Reviewed By: https://www.medicinenet.comJames Beckerman, MD, FACC –
Your arteries should be sturdy, springy, and smooth to move blood easily from your lungs and heart, where it gets oxygen, to your organs and other tissues. High blood pressure, or HBP, pushes too hard on your artery walls. This damages the inside and causes fat, or “plaque,” to collect. That plaque makes your arteries more stiff and narrow, so they can’t do their job as well.
It’s when pressure pushes out a section of an artery wall and weakens it. If it breaks, it can bleed into your body, and that could be serious. It’s possible in any artery, but an aneurysm is most common in your aorta, which runs down the middle of your body. If you have a damaged artery, you could get an aneurysm even if you don’t have high blood pressure.
Coronary Artery Disease (CAD)
CAD happens when plaque builds up in arteries close to your heart. This slows blood flow, which can bring chest pain or a strange heart rhythm (called an arrhythmia). A total blockage can cause a heart attack.
When enough plaque builds up, or a clump of it comes loose, to completely block an artery to your heart, it can cause a heart attack. The blockage starves the heart muscle of oxygen and nutrients. That can hurt or destroy it.
You usually feel pressure or pain in your chest, but sometimes in your arm, neck, or jaw too. It might be hard to breathe, and you could be dizzy or nauseated.
Call 911 if you have any of these warning signs.
Peripheral Artery Disease (PAD)
PAD is like CAD, but it affects blood vessels farther from your heart, like those in your arms, legs, head, or stomach. You might have pain or cramps in your legs, often when you walk or climb stairs. It can also make you tired. The pain may go away when you rest and come back when you move. Left untreated, PAD could bring more serious problems like stroke, ulcers, and loss of circulation in your legs, which can cause amputation.
High blood pressure can cause your arteries to narrow. Over time, that can make your heart work harder and get weaker. Eventually, it gets so weak that it can’t supply enough blood to the rest of the body. This is heart failure.
As it works harder to move blood around, the muscle of your heart thickens. As a result, your whole heart gets larger. The bigger it gets, the less able it is to do its job, which means your tissues might not get the oxygen and nutrients they need.
High blood pressure is the top cause of stroke. There are two types:
- Hemorrhagic: A weakened artery bursts in the brain.
- Ischemic: A clump, or “clot,” of plaque comes loose and blocks blood flow to brain cells.
Part of your brain starts to die when it doesn’t get enough blood. This can hurt your ability to think, move, speak, and see. For symptoms, remember FAST:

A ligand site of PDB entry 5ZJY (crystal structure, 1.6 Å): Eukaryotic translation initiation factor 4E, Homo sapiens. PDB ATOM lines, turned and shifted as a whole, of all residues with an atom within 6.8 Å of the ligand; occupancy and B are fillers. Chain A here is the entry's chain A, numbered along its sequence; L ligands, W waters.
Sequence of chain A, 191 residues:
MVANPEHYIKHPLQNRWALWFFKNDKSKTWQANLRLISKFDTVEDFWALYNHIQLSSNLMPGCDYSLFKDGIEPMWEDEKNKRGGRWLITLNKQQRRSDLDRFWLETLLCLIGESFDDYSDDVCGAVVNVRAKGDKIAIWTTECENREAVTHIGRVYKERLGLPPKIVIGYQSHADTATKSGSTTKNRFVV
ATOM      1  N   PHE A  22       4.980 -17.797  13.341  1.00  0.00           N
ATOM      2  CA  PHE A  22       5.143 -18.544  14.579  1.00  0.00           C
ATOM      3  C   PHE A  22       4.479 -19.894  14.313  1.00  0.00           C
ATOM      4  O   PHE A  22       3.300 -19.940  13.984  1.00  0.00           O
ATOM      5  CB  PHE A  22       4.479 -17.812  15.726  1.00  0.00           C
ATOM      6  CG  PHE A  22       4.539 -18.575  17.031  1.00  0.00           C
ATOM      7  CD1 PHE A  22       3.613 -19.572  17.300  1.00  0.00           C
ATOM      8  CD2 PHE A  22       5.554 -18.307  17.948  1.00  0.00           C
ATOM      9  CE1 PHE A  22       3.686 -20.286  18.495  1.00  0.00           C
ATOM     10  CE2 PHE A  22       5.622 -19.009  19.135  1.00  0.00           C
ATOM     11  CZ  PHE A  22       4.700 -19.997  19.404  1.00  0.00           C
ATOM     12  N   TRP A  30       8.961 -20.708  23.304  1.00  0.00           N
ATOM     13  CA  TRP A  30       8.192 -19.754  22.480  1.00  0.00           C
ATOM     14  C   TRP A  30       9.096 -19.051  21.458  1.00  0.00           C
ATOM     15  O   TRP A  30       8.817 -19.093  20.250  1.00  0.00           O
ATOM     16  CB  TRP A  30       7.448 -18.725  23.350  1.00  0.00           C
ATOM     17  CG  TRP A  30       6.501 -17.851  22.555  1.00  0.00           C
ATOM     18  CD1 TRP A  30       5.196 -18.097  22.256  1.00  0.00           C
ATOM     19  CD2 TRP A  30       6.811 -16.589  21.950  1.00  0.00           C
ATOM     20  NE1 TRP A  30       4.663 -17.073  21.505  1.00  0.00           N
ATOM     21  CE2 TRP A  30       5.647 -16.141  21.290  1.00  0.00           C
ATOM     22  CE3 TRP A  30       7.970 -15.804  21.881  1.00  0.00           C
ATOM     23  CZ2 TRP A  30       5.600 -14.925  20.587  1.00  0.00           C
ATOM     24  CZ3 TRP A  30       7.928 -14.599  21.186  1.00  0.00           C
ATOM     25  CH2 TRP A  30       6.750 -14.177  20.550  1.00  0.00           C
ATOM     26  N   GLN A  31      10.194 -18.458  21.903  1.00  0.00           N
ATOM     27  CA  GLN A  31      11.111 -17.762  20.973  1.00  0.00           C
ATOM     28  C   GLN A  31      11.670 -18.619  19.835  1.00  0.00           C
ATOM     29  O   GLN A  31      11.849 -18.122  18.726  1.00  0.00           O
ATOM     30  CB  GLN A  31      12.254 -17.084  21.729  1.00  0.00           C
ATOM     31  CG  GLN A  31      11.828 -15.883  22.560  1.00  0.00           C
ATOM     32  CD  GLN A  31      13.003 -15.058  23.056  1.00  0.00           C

- Face drooping?
- Arm weakness?
- Speech problems?
- Time to call 911.
HBP can cause plaque buildup in arteries that supply your brain. The clogging of those arteries can slow the flow of blood to the rest of your body. When it changes the way your brain works, it’s called “vascular dementia.”
It might affect how well you think, speak, see, remember — even the way you move. This usually happens slowly over time. But if you have a stroke, you could notice symptoms very quickly.
High blood pressure is the second-leading cause of kidney failure. It narrows and hardens the blood vessels your kidneys use to help get rid of waste and extra fluid. That keeps special filters, called nephrons, from getting enough blood and nutrients. That can eventually shut down your kidneys for good.
Over time, high blood pressure can slow blood flow to the retina, the light-sensitive layer of tissue at the back of the eyeball. It can also slow the travel of blood to the optic nerve, which helps send signals to your brain. Either may blur your vision, or in some cases make it go away. HBP might also cause fluid to build under your retina. That could scar the tissue and distort your vision.
Sex Problems for Men
High blood pressure can slow down blood flow anywhere in the body. Without enough blood to your penis, you may have problems getting or keeping an erection. If you thought you were healthy, this may be a sign that you need to see your doctor to check your high blood pressure and rule out related health issues.
Sex Problems for Women
Your body may respond differently because of less blood flow to your vagina, both before and during sex. You might not be as aroused when you want to be, and it could be harder to climax. High blood pressure can also make you more tired. It can ease your sex drive, too.
People with high blood pressure often have more calcium in their urine. It may be that HBP causes your body to get rid of too much of this mineral that’s so important to strong bones. This can lead to breaks or fractures, especially in older women.
This makes your throat muscles relax too much and stops your breathing briefly, but repeatedly, as you sleep. High blood pressure seems to cause sleep apnea, which in turn appears to raise blood pressure. Work with your doctor to treat both conditions as soon as you can. It may prevent other health problems.